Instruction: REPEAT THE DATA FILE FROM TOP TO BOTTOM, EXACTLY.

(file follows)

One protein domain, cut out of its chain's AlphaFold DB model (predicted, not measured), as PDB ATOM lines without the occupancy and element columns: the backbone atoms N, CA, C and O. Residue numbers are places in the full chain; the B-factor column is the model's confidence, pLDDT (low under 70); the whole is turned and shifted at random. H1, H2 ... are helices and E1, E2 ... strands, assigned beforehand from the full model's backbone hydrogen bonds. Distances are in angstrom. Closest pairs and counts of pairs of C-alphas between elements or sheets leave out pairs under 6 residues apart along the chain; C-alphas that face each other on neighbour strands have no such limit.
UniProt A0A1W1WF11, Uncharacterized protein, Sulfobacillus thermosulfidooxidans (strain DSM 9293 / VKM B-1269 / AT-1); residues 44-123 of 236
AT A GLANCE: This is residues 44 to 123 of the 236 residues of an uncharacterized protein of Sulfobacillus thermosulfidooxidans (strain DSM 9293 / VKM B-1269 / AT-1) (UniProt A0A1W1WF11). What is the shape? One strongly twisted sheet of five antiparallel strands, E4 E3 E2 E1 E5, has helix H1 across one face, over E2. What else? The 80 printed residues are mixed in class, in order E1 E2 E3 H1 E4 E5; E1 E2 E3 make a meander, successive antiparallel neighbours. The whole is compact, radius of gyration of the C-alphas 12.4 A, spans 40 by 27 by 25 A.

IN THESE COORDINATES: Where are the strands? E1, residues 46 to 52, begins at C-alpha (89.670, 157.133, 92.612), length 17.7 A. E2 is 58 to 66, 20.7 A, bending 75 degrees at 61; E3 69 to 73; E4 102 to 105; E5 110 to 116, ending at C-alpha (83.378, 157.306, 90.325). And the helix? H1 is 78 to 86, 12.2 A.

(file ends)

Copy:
One protein domain, cut out of its chain's AlphaFold DB model (predicted, not measured), as PDB ATOM lines without the occupancy and element columns: the backbone atoms N, CA, C and O. Residue numbers are places in the full chain; the B-factor column is the model's confidence, pLDDT (low under 70); the whole is turned and shifted at random. H1, H2 ... are helices and E1, E2 ... strands, assigned beforehand from the full model's backbone hydrogen bonds. Distances are in angstrom. Closest pairs and counts of pairs of C-alphas between elements or sheets leave out pairs under 6 residues apart along the chain; C-alphas that face each other on neighbour strands have no such limit.
UniProt A0A1W1WF11, Uncharacterized protein, Sulfobacillus thermosulfidooxidans (strain DSM 9293 / VKM B-1269 / AT-1); residues 44-123 of 236
AT A GLANCE: This is residues 44 to 123 of the 236 residues of an uncharacterized protein of Sulfobacillus thermosulfidooxidans (strain DSM 9293 / VKM B-1269 / AT-1) (UniProt A0A1W1WF11). What is the shape? One strongly twisted sheet of five antiparallel strands, E4 E3 E2 E1 E5, has helix H1 across one face, over E2. What else? The 80 printed residues are mixed in class, in order E1 E2 E3 H1 E4 E5; E1 E2 E3 make a meander, successive antiparallel neighbours. The whole is compact, radius of gyration of the C-alphas 12.4 A, spans 40 by 27 by 25 A.

IN THESE COORDINATES: Where are the strands? E1, residues 46 to 52, begins at C-alpha (89.670, 157.133, 92.612), length 17.7 A. E2 is 58 to 66, 20.7 A, bending 75 degrees at 61; E3 69 to 73; E4 102 to 105; E5 110 to 116, ending at C-alpha (83.378, 157.306, 90.325). And the helix? H1 is 78 to 86, 12.2 A.